Pet Physical therapy, together with a pet wheelchair, and a good nursing care program is often instrumental in bringing a pet back to walking independently.
The type and amount of therapy you are able to provide will depend on the size of your pet, what your pet will tolerate, and your available finances. While there are many excellent pet rehabilitation and therapy centers throughout the USA, Canada and abroad, these can be expensive.
We have found, after 50 years of working with mobility impaired pets, that there are few things to equal the therapeutic value of placing your pet in one of our pet wheelchairs. We recommend either renting, or purchasing, one of our K9 carts as soon as you see your pet experiencing any mobility problem. The wheelchair encourages your pet to return to walking independently. However, if your pet is unable to walk on its own, the cart will give your pet a greatly improved quality of life and make Nursing Care easier for you. Please see our comments on Rehabilitation.
While there are many different types of physical therapy, most pet physical therapy programs usually include the following:
Swimming is an excellent form of physical therapy! If you have a pool, take your pet in the pool with you. Life jackets are available from many pet and marine stores, if you would like one for your pet. Check out local vetinary pet rehabilitation centers for swimming facilities.
For smaller pets, that are not afraid of water, fill your bathtub with warm water that is deep enough to keep your pet’s paws off the bottom of the tub. Support your pet and allow it to swim with the front legs, while you move the rear legs, manually, back and forth.
For larger dogs, use a swimming pool if you have access to one. We remember once watching a Golden Retriever, who was totally paralyzed in the rear limbs and weak in the front, swim and retrieve a log out of the water. It was an amazing sight and a powerful demonstration of how buoyant and mobile we are in water versus the physical limitations we have on solid ground!
Range of Motion Exercises
It is important for your pet to retain normal range of motion in its immobile limbs. This prevents joints from becoming rigid, immovable, or frozen. If we keep the joints and limbs flexible, when a pet does regain feeling and movement, it will have every advantage for full recovery.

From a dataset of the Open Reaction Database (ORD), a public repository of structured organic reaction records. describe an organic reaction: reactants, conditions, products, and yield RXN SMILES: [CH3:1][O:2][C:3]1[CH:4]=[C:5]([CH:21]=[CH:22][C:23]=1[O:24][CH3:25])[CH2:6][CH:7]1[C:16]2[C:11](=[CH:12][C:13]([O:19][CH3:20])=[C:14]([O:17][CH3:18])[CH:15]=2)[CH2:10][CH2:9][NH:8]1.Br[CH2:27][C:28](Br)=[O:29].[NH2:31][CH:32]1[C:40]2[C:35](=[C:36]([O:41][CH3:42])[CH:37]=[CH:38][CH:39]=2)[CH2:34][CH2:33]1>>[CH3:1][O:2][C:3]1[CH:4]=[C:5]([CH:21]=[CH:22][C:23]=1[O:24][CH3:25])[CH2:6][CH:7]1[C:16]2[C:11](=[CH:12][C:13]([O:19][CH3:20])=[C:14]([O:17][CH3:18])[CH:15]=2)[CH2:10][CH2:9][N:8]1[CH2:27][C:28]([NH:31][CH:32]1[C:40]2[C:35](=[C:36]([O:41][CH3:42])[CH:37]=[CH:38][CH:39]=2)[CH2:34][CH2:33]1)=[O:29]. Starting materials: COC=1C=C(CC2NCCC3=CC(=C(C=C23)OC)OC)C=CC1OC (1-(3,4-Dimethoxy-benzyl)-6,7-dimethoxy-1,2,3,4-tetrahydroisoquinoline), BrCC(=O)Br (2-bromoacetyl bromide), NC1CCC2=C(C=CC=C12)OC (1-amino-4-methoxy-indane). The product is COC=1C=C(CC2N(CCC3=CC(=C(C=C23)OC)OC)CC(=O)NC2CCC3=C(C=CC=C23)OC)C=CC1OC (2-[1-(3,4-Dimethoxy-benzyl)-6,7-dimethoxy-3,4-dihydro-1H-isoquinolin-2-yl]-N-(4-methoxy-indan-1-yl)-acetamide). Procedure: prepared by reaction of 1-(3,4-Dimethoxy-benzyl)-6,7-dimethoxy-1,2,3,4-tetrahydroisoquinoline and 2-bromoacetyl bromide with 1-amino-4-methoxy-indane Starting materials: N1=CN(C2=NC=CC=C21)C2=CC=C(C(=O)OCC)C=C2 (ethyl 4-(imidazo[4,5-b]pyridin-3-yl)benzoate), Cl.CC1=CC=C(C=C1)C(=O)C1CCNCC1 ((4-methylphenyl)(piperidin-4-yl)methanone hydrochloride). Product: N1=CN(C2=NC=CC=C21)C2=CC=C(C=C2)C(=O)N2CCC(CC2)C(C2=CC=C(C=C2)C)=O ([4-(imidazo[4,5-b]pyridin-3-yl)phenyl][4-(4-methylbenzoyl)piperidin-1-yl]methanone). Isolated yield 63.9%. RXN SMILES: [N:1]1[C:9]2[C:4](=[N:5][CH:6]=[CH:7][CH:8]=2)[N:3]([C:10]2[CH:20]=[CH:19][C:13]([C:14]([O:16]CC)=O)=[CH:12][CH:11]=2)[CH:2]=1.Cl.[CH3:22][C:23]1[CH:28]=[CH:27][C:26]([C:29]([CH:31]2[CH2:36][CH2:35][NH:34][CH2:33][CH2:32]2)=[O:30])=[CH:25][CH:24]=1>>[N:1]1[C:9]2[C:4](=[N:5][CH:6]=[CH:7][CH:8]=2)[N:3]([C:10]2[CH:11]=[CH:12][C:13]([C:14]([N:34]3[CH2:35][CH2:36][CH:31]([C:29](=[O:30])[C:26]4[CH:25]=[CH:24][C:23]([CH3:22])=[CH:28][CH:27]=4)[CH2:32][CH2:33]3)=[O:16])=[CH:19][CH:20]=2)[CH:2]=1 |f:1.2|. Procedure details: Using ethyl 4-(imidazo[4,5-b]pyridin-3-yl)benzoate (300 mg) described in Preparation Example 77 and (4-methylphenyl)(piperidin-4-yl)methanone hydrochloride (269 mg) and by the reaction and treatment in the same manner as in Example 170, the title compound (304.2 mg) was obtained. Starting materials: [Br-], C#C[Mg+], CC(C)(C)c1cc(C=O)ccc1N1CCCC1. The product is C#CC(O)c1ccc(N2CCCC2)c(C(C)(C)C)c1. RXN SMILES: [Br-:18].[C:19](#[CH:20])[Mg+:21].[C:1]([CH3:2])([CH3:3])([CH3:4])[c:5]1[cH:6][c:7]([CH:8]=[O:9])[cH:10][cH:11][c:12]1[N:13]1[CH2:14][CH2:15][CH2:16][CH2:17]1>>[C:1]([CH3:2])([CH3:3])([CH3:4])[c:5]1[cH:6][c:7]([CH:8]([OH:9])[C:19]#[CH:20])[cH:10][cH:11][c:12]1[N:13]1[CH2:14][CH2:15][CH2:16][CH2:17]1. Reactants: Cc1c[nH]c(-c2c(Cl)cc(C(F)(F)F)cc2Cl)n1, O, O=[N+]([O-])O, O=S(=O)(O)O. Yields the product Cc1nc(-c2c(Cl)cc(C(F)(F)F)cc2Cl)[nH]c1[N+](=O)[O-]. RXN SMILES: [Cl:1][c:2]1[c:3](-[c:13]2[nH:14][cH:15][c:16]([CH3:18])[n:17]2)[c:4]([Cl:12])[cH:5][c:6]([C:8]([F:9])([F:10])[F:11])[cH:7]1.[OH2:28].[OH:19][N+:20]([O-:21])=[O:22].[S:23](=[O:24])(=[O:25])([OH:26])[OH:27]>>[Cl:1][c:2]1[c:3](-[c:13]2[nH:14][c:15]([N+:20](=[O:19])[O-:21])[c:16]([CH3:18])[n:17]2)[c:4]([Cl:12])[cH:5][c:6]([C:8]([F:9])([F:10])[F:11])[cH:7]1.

When doing range of motion exercises, place the pet on its side with the paw flat on your hand. Move the leg up and down towards the hip; you may want to keep one hand on the knee of a larger pet or on the hip of a smaller pet. Turn the pet over and repeat. Although your pet may have no feeling in its legs, doing this daily will help keep the limbs and joints flexible. Wheely Willy is a great example of the positive results of performing range of motion exercises and the benefits of our pet wheelchairs. He is a 20-year-old Chihuahua and has been in a K9 Carts for 17 years. His owner, Deborah Turner, has done range of motion exercises regularly with Willy over the years. When not in a cart his legs are totally lifeless, yet while in his cart his little legs move like pistons! Deborah is often asked if he really is paralyzed and will even sometimes take him out of his cart to prove the point.
- Never allow your pet to scoot around on its bottom with rear legs out at a 45-degree angle. This could cause limb deformity or damage to rear limbs and joints.
- The length of time spent in the cart depends on your pet’s physical condition. We recommend little and often.
- If your pet is paralyzed and weighs 40 pounds or less, we recommend using our Protect-A-Pet when not in the cart.